How to improve our indoor environments with plants
Plants have always been part of our lives. Our perfect environment is traditionally nature.
That is why putting plants in our home is a natural step. Today more than ever, our indoor habitat needs our outdoor habitat.
Environmental benefits of plants
Through the process of photosynthesis, plants absorb carbon dioxide from the environment and convert it into oxygen.
This complements our own breathing process, as humans inhale oxygen and exhale carbon dioxide. In this way plants improve the quality of our indoor air.
There is a belief that plants "steal" oxygen from us at night. However, the amount of carbon dioxide they expel is so small that it is negligible. So there is no danger in having plants in our bedrooms.
As part of their nature, plants provide moisture to the environment, helping to balance the relative humidity of the air. This is very beneficial in reducing levels of dryness and dust particles and preventing respiratory problems.
Thanks to this moisture supply, our green friends can also help to reduce static electricity. Static electricity is increased in dry environments. Continuous static electricity in indoor environments increases levels of body tension, a factor present in various health disorders such as nervousness, irritability or worsening of symptoms in electro-hypersensitive people. And, in occupational environments and combined with low relative humidity and alternating electric fields, it is associated with circular lipoatrophy.
They purify indoor air. According to a NASA study, plants have the ability to neutralise pollutants in indoor air by absorbing these substances through their leaves and roots.
Based on their research, here is a table showing which plant species are the best filters for each pollutant.
In addition to their physical benefits, they have other advantages in terms of sensory and environmental psychology. Studies show that they can help us to reduce daily stress thanks to their stimulating and sensory effect (relaxation, relaxation), creating a more beautiful, more pleasant and more biotic environment. Their beautiful colours and rich fragrances convey wellbeing and make our environment more welcoming. This has a positive influence on our mood. They also contribute to the acoustic benefit, helping to reduce reverberation times.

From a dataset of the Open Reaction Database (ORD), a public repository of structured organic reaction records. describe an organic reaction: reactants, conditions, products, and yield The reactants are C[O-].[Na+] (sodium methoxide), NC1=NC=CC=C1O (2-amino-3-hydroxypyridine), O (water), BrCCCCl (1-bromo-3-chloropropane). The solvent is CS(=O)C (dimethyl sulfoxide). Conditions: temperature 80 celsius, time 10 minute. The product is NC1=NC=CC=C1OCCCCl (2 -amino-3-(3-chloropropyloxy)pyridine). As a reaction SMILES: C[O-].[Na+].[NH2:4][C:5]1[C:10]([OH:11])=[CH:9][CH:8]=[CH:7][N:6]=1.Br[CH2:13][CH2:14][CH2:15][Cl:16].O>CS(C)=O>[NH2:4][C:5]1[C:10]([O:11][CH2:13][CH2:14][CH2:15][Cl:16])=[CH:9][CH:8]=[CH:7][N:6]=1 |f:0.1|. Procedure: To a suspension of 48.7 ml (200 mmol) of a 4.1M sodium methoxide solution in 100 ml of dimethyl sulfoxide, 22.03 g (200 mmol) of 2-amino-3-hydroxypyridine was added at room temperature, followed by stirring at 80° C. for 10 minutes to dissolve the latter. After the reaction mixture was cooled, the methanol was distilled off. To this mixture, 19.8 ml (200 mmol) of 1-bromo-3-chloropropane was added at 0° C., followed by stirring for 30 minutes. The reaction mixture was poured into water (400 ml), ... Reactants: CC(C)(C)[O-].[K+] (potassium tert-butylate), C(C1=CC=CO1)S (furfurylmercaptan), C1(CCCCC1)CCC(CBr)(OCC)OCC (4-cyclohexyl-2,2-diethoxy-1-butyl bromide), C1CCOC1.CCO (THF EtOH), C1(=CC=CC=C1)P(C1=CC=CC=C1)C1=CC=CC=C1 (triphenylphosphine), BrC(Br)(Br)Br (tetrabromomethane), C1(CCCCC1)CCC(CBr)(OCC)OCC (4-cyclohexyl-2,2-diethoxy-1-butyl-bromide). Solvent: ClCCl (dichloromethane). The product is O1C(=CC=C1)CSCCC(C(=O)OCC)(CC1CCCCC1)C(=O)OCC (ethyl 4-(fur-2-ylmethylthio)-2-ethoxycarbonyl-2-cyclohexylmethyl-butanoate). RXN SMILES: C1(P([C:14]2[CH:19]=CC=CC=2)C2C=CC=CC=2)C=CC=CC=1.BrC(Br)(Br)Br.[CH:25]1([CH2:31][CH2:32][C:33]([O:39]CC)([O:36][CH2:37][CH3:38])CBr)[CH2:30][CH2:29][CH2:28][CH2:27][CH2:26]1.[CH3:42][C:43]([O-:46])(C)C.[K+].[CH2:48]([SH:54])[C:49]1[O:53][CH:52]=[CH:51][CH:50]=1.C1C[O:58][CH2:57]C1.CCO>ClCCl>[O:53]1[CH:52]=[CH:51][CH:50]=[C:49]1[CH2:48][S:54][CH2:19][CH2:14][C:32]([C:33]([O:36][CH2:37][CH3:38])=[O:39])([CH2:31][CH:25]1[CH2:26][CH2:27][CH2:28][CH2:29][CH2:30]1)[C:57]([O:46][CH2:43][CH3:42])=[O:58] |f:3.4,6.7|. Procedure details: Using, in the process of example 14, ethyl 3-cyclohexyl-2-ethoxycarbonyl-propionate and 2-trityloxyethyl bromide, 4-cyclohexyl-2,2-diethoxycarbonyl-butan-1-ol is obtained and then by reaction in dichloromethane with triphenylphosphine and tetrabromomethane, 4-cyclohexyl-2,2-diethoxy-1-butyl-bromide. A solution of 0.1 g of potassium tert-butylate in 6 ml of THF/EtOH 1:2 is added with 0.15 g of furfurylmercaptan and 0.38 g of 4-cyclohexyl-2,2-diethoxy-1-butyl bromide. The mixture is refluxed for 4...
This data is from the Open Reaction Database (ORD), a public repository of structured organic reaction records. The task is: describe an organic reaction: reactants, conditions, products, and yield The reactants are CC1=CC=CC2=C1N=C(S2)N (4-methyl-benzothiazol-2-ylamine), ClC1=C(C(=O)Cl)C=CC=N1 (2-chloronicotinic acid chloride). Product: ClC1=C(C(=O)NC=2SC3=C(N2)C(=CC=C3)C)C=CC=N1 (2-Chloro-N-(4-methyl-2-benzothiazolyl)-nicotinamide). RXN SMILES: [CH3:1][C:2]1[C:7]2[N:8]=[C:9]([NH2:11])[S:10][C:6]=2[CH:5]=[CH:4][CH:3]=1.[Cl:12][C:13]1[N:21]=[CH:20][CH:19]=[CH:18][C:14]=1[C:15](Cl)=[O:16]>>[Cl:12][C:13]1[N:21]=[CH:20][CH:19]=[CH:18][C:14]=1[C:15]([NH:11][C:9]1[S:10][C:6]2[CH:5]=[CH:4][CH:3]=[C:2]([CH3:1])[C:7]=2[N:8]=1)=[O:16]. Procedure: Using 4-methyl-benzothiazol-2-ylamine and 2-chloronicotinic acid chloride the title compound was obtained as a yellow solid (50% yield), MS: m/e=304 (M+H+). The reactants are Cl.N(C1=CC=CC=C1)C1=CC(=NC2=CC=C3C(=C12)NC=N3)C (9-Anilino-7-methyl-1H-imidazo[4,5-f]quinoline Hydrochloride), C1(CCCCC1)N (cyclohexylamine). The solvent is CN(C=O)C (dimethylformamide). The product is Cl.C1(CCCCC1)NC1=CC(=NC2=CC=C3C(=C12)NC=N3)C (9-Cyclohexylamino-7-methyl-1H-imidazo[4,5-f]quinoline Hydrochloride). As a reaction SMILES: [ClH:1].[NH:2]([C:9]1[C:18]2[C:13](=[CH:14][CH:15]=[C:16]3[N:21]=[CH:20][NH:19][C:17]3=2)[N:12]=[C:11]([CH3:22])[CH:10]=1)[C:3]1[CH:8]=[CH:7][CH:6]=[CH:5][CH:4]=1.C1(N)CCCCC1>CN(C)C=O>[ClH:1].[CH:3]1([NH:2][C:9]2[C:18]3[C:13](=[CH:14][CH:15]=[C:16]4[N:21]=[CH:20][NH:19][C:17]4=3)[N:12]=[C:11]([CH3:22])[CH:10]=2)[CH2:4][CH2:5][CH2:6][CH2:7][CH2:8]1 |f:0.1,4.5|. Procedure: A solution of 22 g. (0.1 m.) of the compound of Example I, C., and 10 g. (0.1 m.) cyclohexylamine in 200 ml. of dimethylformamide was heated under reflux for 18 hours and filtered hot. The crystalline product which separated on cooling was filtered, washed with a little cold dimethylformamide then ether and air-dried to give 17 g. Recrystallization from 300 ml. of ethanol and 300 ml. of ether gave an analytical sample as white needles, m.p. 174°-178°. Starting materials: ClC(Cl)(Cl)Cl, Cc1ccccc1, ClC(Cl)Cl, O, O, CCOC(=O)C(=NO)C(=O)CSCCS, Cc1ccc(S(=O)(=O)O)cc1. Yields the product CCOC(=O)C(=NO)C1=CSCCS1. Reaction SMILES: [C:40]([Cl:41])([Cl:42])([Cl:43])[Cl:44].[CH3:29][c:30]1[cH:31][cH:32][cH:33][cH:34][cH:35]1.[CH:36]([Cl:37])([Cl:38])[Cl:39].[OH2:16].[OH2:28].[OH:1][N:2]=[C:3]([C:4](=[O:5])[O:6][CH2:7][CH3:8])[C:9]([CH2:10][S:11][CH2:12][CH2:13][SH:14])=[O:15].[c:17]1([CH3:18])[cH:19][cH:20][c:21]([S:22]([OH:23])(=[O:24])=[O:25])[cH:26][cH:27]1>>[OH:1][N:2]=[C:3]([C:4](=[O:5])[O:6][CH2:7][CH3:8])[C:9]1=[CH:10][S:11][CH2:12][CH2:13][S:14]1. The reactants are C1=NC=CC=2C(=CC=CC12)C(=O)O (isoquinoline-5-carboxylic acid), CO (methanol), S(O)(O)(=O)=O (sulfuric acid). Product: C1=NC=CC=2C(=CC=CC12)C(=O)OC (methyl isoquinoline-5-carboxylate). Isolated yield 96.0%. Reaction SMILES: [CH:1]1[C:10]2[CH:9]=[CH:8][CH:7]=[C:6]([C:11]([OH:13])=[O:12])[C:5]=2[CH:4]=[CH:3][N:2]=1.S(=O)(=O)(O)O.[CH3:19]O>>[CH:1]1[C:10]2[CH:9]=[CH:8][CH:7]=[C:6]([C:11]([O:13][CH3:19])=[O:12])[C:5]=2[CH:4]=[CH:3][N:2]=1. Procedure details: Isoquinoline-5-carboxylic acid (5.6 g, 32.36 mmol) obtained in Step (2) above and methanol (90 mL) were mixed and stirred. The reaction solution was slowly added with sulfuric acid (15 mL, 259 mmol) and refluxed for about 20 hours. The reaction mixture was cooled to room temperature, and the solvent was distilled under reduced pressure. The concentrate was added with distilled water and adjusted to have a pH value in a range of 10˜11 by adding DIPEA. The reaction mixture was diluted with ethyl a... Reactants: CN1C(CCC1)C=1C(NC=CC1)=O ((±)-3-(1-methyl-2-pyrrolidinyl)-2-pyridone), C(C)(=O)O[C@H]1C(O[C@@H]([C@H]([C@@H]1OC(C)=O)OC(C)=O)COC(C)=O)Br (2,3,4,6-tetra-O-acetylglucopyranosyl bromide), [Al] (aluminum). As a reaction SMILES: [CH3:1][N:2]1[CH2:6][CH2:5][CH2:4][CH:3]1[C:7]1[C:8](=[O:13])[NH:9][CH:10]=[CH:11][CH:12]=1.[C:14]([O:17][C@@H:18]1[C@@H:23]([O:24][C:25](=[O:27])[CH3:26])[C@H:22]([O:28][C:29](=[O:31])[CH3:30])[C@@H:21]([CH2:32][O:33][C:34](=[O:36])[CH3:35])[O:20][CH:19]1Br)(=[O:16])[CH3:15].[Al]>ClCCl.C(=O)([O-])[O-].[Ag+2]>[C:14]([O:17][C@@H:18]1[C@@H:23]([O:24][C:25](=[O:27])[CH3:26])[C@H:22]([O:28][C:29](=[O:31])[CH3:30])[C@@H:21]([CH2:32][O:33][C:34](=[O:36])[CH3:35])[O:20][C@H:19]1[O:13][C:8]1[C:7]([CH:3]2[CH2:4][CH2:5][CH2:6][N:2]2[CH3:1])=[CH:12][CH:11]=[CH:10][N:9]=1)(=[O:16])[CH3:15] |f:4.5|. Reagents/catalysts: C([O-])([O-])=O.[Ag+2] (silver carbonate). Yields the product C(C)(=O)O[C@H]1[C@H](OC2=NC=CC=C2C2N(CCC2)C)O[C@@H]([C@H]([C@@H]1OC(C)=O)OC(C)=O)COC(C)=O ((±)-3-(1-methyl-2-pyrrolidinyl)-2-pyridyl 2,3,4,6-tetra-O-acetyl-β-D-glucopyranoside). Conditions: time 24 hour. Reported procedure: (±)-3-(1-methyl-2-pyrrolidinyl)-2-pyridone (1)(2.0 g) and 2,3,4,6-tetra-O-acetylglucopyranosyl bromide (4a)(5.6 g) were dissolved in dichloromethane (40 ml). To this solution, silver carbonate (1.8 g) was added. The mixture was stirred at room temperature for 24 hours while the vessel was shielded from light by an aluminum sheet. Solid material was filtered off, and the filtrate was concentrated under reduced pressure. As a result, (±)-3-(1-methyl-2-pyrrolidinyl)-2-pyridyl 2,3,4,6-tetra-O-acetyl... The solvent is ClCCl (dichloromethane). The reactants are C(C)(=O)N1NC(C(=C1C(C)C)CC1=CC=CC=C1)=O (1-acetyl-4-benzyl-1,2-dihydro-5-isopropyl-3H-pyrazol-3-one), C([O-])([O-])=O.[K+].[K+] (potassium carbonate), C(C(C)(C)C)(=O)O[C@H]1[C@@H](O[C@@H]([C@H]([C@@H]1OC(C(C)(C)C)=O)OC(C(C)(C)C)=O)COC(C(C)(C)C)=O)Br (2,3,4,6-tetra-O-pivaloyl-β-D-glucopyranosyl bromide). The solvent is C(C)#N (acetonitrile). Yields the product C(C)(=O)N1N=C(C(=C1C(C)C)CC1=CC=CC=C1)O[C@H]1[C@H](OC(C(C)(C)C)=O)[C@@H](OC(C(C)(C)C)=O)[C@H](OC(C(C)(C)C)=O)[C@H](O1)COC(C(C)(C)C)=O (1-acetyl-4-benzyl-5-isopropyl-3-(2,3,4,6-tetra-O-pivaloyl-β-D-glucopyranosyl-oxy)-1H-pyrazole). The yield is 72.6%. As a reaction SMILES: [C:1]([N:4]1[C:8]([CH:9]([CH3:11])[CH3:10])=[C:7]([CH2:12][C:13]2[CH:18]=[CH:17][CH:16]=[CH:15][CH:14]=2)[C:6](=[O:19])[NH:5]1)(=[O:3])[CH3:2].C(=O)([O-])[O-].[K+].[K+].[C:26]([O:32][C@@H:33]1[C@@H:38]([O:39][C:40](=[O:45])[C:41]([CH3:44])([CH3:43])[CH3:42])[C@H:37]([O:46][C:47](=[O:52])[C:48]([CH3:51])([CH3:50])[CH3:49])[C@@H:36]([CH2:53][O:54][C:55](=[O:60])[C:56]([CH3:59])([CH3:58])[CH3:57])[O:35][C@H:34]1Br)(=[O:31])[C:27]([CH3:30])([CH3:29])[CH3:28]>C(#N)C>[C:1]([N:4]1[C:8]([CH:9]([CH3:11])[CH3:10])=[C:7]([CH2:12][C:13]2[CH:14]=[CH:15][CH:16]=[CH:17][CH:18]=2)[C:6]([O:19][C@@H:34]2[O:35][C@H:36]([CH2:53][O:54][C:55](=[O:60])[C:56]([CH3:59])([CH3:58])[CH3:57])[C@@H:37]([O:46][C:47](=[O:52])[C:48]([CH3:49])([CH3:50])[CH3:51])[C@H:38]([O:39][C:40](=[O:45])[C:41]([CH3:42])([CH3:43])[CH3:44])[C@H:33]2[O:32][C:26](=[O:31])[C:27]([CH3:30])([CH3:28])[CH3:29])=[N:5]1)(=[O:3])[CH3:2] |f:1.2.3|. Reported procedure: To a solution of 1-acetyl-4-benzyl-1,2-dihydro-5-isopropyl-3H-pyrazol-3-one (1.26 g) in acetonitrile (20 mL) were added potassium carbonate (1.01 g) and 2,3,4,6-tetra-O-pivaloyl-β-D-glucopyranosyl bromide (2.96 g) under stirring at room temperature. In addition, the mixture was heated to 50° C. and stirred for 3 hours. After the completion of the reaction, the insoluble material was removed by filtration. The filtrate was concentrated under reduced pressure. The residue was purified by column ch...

Recommendations for improving indoor air quality with plants
Even when it comes to plants, there are some important aspects to consider before incorporating them into our spaces:
The purifying power of plants depends very much on the environmental conditions of the room and the number of plants. In some cases, up to 30 plants per 100 m2 of floor space are required.
The addition of plants does not exempt from further ventilation. Plants do not provide fresh air, but filter out some of its pollutants. They are not as effective as an air purifier or good ventilation.
Although it is very interesting and beneficial to place plants indoors, beware of excessive humidity and the proliferation of mould and bacteria in the substrate, so it is best to avoid them in children's rooms or rooms of particularly sensitive people.
Some occupants may be allergic to specific plants. Flowering plants should be avoided: they release pollen, which causes allergic reactions in some people.
Plants enrich our indoor spaces. Not only do they make them more attractive, but they also provide benefits for our health and mood, and help us to improve our quality of life.